What I'm Watching: The Drownsman
I'm going to finish up the Octoberween reviewathon with some of my favourite underdog movies that have slipped under people's radar. While I'm busy watching The Crow today, I'll leave you with my thoughts on The Drownsman.
The story revolves around Madison, who slips and hits her head on a dock one night, and falls into the lake. That would be bad enough, but while's she's out and under the water, she has a strange experience where she wakes up briefly in the clutches of a horrible figure. She wakes back up soaking on the dock thanks to her friends, but the experience leaves her with a crippling fear of water, that over the course of the following year absolutely ruins her relationship with her circle of friends, which comes to a head when she can't even get out of her bedroom to be the maid of honour at her best friend's wedding because it's raining out.
Angry over this, Hannah organises an intervention for the following night, complete with a medium that will just wave some incense around to try and give Madison a placebo effect and make things go away and convince her there are no monsters in the water. Things go *horribly* wrong, Madison sees the man again when they convince her to submerge into a tub filled with water as a kind of aversion therapy, and the fake medium actually sees him as well.
While Madison researches her phobia and her visions of this strange figure, which turn out to match up with a serial killer from 20 or so years ago, her friends start disappearing in mysterious ways involving water.
The mystery of the Drownsman and Madison's connection to him unfold, and I found this movie to be such a treat. The cast is super likable, especially Madison, and even when Hannah is pissed off that her wedding was ruined, you can still sympathise with both people. I've been a fan of Michelle Mylett for some time now, catching her in tiny guest spots here and there, waiting for her to get a starring role like this.
The pace of this movie is pretty much perfect. It starts off with a glimpse at the Drownsman's previous killing spree, and immediately into Madison's accident. It keeps the tension high, with the intervention and seance being used to keep the horror going, move the plot forward, AND introduce the cast. The economy of storytelling is well used, and having a decent sized cast for Donner to pick off while they try and chase down the mystery lets the plot move and keep the tension high for most of the film.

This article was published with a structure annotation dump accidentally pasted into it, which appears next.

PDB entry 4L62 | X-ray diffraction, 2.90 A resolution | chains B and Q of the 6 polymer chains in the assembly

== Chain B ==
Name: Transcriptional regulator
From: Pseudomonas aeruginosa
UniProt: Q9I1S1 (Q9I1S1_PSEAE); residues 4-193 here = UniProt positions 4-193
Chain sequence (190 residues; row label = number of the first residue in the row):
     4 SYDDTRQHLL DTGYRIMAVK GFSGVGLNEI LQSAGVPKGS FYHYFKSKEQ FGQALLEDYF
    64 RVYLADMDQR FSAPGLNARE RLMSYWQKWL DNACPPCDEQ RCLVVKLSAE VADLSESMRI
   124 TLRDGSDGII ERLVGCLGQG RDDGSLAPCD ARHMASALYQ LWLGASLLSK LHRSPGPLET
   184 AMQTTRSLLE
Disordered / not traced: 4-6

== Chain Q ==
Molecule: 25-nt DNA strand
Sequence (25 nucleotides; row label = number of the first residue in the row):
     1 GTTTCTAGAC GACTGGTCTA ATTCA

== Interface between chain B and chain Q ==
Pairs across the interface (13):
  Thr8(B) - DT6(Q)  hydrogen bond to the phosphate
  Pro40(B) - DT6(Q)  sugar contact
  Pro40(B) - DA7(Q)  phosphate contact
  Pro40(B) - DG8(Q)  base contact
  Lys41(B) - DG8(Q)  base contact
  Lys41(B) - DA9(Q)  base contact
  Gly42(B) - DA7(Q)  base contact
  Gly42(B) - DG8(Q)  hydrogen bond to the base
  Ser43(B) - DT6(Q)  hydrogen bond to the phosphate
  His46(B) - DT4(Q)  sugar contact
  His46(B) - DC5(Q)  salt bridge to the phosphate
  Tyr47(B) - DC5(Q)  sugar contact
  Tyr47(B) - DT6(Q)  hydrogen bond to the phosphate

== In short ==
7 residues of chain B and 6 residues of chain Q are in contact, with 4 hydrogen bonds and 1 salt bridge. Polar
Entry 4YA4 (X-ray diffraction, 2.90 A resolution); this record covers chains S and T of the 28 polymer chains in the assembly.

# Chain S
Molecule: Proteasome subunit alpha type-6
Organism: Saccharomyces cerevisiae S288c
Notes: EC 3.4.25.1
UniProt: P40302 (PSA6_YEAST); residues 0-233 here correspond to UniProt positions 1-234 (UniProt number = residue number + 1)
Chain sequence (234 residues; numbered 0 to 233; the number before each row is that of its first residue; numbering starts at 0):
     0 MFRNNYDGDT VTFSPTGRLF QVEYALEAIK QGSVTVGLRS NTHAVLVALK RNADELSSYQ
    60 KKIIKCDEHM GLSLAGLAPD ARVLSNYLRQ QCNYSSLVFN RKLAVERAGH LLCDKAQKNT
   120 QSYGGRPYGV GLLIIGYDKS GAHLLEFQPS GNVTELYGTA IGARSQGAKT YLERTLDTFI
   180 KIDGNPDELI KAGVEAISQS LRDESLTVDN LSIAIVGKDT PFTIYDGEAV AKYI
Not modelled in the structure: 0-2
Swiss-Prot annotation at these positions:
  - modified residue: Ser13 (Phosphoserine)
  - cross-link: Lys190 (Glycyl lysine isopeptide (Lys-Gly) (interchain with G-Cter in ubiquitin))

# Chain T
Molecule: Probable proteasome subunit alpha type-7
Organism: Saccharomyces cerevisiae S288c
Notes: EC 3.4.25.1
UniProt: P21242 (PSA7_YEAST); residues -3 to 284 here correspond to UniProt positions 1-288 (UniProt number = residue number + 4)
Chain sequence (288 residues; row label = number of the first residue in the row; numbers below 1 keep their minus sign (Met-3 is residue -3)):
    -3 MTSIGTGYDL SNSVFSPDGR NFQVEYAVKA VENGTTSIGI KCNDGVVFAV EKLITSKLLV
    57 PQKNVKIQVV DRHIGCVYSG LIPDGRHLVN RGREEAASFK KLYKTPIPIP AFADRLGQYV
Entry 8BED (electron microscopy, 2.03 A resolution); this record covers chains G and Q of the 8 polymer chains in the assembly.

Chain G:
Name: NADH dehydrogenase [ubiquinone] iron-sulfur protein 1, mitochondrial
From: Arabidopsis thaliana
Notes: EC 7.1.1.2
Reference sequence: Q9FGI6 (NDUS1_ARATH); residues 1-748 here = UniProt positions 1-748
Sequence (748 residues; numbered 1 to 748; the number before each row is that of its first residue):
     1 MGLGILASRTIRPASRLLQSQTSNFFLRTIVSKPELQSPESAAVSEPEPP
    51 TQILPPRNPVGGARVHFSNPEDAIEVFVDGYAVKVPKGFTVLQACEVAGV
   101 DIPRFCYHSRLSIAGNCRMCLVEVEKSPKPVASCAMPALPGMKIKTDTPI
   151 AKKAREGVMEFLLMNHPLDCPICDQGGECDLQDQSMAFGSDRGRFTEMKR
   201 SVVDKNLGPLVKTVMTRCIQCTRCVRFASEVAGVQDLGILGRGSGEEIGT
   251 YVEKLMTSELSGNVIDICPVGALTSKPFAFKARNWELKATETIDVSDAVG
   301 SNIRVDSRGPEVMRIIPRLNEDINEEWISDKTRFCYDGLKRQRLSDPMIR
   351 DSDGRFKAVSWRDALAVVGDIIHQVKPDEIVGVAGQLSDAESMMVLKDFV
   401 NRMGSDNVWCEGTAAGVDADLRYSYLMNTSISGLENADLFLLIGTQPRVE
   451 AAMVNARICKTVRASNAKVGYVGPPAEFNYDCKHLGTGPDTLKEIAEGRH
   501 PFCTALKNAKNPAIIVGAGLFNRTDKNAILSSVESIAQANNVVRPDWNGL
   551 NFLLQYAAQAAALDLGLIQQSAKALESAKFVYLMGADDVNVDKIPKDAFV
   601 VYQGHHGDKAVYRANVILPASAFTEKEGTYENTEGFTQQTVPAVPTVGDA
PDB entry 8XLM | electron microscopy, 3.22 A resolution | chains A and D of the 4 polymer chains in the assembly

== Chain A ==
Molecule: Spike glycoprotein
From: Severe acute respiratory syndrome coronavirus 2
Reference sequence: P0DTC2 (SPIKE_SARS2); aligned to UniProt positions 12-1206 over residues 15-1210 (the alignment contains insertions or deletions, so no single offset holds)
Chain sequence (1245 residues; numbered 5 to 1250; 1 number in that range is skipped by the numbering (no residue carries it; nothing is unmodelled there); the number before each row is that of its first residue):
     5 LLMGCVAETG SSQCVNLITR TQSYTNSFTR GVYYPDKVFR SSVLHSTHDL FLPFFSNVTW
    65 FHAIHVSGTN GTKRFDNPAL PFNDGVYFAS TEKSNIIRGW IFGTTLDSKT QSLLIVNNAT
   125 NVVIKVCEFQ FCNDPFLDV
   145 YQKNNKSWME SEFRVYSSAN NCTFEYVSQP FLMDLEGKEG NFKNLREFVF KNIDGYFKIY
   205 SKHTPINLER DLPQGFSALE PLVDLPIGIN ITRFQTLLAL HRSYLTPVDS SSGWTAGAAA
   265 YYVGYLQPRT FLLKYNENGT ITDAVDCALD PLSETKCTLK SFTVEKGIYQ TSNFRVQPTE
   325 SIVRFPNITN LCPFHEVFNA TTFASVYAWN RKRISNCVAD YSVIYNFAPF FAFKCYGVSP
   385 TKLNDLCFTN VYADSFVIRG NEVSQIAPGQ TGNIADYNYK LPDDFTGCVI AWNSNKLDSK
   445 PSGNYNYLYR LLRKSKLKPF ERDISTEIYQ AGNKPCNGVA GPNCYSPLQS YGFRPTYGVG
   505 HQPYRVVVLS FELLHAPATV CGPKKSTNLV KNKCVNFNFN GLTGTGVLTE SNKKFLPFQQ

It is such a great use of metaphor to give Madison this fear of water, and then personify it in the supernatural spirit of Sebastian Donner. It works on multiple levels, of just a plain story of trying to conquer your fears, but also in trying to survive a maniac killer, *and* having a personification of the fears to fight against. It builds wonderfully to Madison literally confronting both her physical and mental versions of the fear.
Making the Drownsman a creature that can use water against you is brilliant. It does that trick that I often say Stephen King does so well, in making mundane things absolutely terrifying. Hydrophobia is a real thing, and bad enough if you have it, but to add in that any puddle of water could be used as a portal that the Drownsman could come through is great. Water is *everywhere* when you stop to think about it, trying to avoid it is damned near impossible, and crippling if you take it to extremes. But take that already terrible thing, and add in something that could grab you, take you, and drown you, and it makes it that much worse. Madison's friends' frustrations at what is a seemingly irrational fear is understandable from an outsider's perspective, but they're all on board once they see the reality of things.